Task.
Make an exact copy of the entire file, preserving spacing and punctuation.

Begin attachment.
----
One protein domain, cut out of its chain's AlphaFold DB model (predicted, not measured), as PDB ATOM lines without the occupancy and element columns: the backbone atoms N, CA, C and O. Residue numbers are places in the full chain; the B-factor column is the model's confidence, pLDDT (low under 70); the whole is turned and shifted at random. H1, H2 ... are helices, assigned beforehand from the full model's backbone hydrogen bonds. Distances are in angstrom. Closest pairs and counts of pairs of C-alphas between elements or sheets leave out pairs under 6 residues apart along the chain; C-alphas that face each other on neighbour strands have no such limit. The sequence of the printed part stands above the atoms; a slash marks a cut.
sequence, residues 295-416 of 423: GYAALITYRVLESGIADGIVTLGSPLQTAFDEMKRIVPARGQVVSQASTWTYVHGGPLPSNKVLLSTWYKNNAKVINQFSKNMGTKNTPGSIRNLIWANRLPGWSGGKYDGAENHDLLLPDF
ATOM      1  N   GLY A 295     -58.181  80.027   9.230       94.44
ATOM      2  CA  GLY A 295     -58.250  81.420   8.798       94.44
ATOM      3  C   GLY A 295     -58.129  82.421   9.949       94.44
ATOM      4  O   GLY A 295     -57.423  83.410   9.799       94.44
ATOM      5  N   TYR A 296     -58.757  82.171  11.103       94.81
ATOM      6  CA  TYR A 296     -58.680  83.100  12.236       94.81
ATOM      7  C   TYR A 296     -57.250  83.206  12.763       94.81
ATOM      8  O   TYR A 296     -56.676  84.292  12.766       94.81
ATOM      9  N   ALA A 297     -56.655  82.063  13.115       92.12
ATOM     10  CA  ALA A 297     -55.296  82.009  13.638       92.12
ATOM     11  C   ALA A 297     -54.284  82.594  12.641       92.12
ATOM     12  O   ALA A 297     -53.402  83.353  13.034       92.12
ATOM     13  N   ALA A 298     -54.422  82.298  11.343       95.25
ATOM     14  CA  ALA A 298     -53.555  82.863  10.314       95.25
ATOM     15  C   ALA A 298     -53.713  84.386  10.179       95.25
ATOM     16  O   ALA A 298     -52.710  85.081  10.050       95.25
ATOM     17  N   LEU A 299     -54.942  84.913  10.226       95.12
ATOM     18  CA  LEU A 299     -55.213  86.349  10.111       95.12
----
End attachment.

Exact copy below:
One protein domain, cut out of its chain's AlphaFold DB model (predicted, not measured), as PDB ATOM lines without the occupancy and element columns: the backbone atoms N, CA, C and O. Residue numbers are places in the full chain; the B-factor column is the model's confidence, pLDDT (low under 70); the whole is turned and shifted at random. H1, H2 ... are helices, assigned beforehand from the full model's backbone hydrogen bonds. Distances are in angstrom. Closest pairs and counts of pairs of C-alphas between elements or sheets leave out pairs under 6 residues apart along the chain; C-alphas that face each other on neighbour strands have no such limit. The sequence of the printed part stands above the atoms; a slash marks a cut.
sequence, residues 295-416 of 423: GYAALITYRVLESGIADGIVTLGSPLQTAFDEMKRIVPARGQVVSQASTWTYVHGGPLPSNKVLLSTWYKNNAKVINQFSKNMGTKNTPGSIRNLIWANRLPGWSGGKYDGAENHDLLLPDF
ATOM      1  N   GLY A 295     -58.181  80.027   9.230       94.44
ATOM      2  CA  GLY A 295     -58.250  81.420   8.798       94.44
ATOM      3  C   GLY A 295     -58.129  82.421   9.949       94.44
ATOM      4  O   GLY A 295     -57.423  83.410   9.799       94.44
ATOM      5  N   TYR A 296     -58.757  82.171  11.103       94.81
ATOM      6  CA  TYR A 296     -58.680  83.100  12.236       94.81
ATOM      7  C   TYR A 296     -57.250  83.206  12.763       94.81
ATOM      8  O   TYR A 296     -56.676  84.292  12.766       94.81
ATOM      9  N   ALA A 297     -56.655  82.063  13.115       92.12
ATOM     10  CA  ALA A 297     -55.296  82.009  13.638       92.12
ATOM     11  C   ALA A 297     -54.284  82.594  12.641       92.12
ATOM     12  O   ALA A 297     -53.402  83.353  13.034       92.12
ATOM     13  N   ALA A 298     -54.422  82.298  11.343       95.25
ATOM     14  CA  ALA A 298     -53.555  82.863  10.314       95.25
ATOM     15  C   ALA A 298     -53.713  84.386  10.179       95.25
ATOM     16  O   ALA A 298     -52.710  85.081  10.050       95.25
ATOM     17  N   LEU A 299     -54.942  84.913  10.226       95.12
ATOM     18  CA  LEU A 299     -55.213  86.349  10.111       95.12